The Impact of COVID-19: A Year Later

The Society of Women Engineers (SWE) has released a new COVID-19 report based on the survey responses from its collegiate and professional members.
The Impact of COVID-19: A Year Later -

The Society of Women Engineers (SWE) has released a new COVID-19 report based on the survey responses from its collegiate and professional members. This report demonstrates the on-going impact of the pandemic on the lives of SWE members. For instance, 55% of women and queer/non-binary students reported having difficulty with school-life balance. Professional members also expressed taking on more responsibility of caring and educating family members compared to their partners. As Figure 1 demonstrates, a similar proportion (51%) of women and queer/non-binary members in this year’s survey took on all or most of the educational responsibilities of their school-age children as those who responded in last year’s survey. Additionally, a slightly higher proportion of this year’s survey respondents compared to last year’s survey respondents indicated they took on most or all of the responsibilities of caring for their adult dependents. These additional care-taking roles seem to take a toll on SWE professional members, as a majority (58%) of them expressed not being able to concentrate on their job due to the impact COVID-19 had on their personal lives.

The Impact of COVID-19: A Year Later -
Figure 1. Family Responsibilities of SWE Professional Members.

At the same time, we observed a shift in how workplace organizations have adapted their employment arrangements after a year into the pandemic. Of the students who reported receiving a summer internship offer, 71% indicated that their internship was either in a completely remote or hybrid environment. Similarly, most (86%) professionals reported they can still work remotely. Moreover, many professional members indicated that their workplace organizations have provided them with multiple supports, including the ability to adopt flexible work schedules, during the pandemic. According to recent articles, flexible work arrangements seem to be a desirable benefit that all workers, including those with and without children, hope stays even after the pandemic is over. In turn, these types of flexible work options can be a way for engineering and technology companies to retain women, especially working mothers, in the workforce.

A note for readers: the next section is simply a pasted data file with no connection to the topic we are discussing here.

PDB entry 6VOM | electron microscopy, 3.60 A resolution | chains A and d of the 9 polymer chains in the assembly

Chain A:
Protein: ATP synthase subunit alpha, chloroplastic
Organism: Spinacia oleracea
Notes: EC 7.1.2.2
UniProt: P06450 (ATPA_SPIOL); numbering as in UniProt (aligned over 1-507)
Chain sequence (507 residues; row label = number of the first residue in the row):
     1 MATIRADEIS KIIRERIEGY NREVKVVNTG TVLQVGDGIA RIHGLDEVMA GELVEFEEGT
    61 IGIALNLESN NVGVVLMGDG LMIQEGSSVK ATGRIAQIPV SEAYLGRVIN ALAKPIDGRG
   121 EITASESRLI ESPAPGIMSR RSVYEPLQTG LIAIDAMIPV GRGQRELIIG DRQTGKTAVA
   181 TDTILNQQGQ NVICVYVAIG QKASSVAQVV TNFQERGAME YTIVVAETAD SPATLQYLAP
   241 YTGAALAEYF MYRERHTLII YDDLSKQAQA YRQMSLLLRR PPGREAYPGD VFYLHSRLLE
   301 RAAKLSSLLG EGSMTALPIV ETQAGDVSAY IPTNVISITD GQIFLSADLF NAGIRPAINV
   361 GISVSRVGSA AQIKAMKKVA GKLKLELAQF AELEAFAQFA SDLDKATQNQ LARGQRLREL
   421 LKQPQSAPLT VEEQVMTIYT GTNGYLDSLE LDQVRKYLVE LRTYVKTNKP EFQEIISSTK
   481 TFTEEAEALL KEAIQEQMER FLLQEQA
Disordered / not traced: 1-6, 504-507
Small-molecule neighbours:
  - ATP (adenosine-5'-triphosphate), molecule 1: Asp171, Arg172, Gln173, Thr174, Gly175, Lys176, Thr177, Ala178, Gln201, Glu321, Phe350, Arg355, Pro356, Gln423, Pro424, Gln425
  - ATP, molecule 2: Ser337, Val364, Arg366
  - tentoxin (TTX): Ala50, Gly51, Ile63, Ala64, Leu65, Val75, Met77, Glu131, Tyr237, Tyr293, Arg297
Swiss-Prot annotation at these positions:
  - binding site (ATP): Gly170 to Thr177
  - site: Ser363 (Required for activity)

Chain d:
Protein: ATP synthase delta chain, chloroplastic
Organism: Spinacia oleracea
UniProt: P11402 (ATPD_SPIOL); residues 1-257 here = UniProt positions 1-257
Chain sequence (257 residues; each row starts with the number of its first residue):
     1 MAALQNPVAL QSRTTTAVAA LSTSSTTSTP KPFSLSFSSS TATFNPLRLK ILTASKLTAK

To learn more about the experiences of women and queer/non-binary members who participated in this year’s COVID-19 survey, interested readers can download the 2021 COVID-19 Member Report from the SWE Research site. SWE also surveyed members of the Corporate Partnership Council (CPC). The CPC report, as well as last year’s COVID-19 survey reports, are also available on the SWE Research site.

Author(s) Information

  • The Impact of COVID-19: A Year Later

    Ursula Nguyen

    Ursula Nguyen is a doctoral candidate in STEM Education at The University of Texas at Austin. She has a BS in Biomedical Engineering from UT-Austin. Prior to returning to UT, she was a first-grade Bilingual math and science teacher in Houston, TX. There, she was also the first-grade Math lead at her school. Her research interest on issues of equity in STEM education at the intersection of race/ethnicity and gender stems from her experiences as both an educator of STEM subjects and as a past engineering student. Currently, she is a graduate research assistant for Dr. Riegle-Crumb and a graduate research intern at SWE.

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